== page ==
Beware the lists
We’ve all been there - there is a listing on a blocklist and the panic kicks in… and then nothing really happens. Not all blocklist are equal and considering there are hundreds of them it should not be surprising. Some blocklists are simply more important and some might be more relevant to your particular target group. Whatever your point of view one thing is certain - blocklisting is a signal of something significant no matter what the impact. Most likely you also use some service to monitor these blocklists (which is definitely not good for your mental health) but what if I told you there are a whole lot of listings you are missing? Agreed - this is also not good for your mental health but better now then never...
We all make sure to have our IPs monitored and that is really important but in my experience it’s rarely the sending IP that will cause you headaches (assuming you are not a spammer here). In my 20+ years in the industry I did not come across a blocklisting that could not be resolved within minutes as it was caused by a false positive. Yes it’s inconvenient and stressful but easily resolved if you are a good sender. Usually it’s easier to resolve blocklistings with large operators like Spamhaus or Abusix then small/regional ones like PolSpam. Back to the point - it’s not your IPs that will cause you trouble - it’s the IPs you don’t control and you never considered monitoring.
We are often too focused on our IPs, our domain, our reputation… sounds a bit self-centered right? Your emails are a large collection of reputations and you should not forget about that. Images hosted on a CDN of your ESP? There are some IPs and domain reputation to be considered. Countdown timer from a 3rd party service? Another image pointing to a domain and IP reputation. Link to your partner website? Link to facebook, linkedin, twitter, image elements added by your designer? It just keeps adding up… and we are not done! Every single domain that you refer to in your email has a DNS server and each has an IP address. Every single host has an IP. See where I’m going here?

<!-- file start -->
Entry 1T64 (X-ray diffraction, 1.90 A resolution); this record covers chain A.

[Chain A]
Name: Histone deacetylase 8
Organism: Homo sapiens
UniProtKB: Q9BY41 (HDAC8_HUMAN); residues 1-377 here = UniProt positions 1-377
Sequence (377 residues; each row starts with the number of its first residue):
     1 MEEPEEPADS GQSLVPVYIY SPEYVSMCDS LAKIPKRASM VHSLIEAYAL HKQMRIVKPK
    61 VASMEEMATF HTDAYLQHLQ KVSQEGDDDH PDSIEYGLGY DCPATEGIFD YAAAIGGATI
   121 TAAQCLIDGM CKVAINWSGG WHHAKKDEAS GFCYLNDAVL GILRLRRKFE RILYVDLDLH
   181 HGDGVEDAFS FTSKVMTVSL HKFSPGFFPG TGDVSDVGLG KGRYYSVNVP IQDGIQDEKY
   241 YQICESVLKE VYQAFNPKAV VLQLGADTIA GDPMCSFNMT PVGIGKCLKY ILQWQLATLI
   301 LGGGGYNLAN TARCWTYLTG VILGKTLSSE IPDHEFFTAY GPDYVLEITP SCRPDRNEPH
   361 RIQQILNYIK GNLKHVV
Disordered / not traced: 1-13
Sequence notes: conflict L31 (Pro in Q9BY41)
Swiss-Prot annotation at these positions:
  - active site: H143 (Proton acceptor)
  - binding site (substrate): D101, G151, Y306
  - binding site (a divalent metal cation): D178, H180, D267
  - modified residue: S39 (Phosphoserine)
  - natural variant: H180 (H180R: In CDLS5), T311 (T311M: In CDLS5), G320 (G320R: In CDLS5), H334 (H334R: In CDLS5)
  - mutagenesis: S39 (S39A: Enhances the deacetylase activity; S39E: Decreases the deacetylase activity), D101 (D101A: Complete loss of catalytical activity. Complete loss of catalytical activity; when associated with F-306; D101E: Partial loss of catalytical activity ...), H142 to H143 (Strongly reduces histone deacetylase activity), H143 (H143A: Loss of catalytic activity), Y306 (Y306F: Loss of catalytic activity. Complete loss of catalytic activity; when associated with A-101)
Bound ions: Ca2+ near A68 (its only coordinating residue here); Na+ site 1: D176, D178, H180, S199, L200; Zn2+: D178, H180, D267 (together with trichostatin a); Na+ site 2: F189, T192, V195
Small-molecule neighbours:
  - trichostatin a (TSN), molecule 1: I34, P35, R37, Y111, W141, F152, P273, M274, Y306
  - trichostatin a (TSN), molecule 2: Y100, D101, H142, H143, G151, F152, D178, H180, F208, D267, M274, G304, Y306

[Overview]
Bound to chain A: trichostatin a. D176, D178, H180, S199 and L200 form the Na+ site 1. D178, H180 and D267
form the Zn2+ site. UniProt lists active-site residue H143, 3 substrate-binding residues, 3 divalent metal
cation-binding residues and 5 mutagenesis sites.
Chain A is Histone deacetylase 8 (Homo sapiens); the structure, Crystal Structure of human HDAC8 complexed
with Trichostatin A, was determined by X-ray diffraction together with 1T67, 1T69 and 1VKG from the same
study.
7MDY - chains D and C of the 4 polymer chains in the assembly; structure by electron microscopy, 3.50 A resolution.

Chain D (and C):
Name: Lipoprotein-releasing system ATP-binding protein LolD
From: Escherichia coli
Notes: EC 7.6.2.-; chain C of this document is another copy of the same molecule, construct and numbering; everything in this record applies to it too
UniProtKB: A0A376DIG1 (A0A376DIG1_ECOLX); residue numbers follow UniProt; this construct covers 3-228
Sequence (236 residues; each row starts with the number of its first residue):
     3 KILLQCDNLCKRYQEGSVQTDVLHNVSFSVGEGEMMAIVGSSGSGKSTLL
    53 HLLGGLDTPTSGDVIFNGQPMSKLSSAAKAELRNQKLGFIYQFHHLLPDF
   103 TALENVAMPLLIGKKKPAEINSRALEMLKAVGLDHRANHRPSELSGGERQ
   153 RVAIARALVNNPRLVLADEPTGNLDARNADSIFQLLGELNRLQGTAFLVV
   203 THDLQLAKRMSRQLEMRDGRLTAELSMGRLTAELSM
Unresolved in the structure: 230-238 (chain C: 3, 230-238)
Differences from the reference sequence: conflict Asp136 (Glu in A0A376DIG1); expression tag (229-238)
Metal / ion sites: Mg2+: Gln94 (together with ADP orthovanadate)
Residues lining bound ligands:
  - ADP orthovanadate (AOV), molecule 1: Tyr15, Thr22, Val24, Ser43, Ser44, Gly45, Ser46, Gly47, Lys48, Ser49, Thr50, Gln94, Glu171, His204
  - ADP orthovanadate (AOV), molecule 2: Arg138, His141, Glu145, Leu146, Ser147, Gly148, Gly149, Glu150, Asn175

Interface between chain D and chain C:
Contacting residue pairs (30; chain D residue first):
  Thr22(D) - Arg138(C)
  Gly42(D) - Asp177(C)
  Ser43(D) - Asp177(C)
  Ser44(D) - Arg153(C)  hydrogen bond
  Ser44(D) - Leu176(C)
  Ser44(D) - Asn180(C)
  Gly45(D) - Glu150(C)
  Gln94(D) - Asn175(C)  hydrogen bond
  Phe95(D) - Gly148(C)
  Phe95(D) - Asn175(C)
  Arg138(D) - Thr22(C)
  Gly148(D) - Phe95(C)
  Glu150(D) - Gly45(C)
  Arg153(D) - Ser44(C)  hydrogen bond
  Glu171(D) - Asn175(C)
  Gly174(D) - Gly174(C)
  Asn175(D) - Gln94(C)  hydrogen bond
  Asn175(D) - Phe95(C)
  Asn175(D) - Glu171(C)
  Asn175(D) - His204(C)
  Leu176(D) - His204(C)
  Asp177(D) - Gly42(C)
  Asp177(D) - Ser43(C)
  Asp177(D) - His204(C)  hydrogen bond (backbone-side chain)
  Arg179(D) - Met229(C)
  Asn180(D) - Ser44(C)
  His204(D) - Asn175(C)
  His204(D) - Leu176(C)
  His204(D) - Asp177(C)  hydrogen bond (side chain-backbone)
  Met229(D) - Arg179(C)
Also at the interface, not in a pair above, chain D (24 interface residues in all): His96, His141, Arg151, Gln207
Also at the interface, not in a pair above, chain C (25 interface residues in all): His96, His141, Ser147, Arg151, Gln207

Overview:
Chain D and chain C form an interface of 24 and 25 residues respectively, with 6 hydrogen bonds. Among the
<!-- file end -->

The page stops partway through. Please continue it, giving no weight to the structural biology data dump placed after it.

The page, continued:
In the past 2 years I haven’t been dealing with a single blocklisting of our sending IPs (not counting Microsoft’s very random IP blockings). What I did have to deal with were blocklisting of many 3rd party hosts, networks and services that were linked in the bodies of emails. Some of these blocklistings will result in messages being bounced - that is the best possible outcome as you do get a signal you can respond to. In many cases the messages were not bounced - they were either spam-foldered or just vanished. What was the content you ask? The usual newsletters with countdown timers (service domain blocklisted), messages with images hosted in amazon bucket (IP range blocked for abuse), DNS server IPs of a registrar blocked for supporting abusive domain registrations… All causes were out of our or our client’s control.
Now that you know it’s time to set up some more blocklist monitors. Start monitoring all your domains and the most common domains and hosts referenced in your emails. Add the IPs of your DNS servers and hosts used for image sources and your website. If you have partners you do cross-promotion with make sure to monitor their domains and IPs as well.
I take it by now you realize your list of monitored items will grow significantly and it should because it will help you prevent the next disaster (and hopefully a heart attack as well). For your own mental health’s sake you should make sure not to be the one awaiting those notifications. Happy holidays!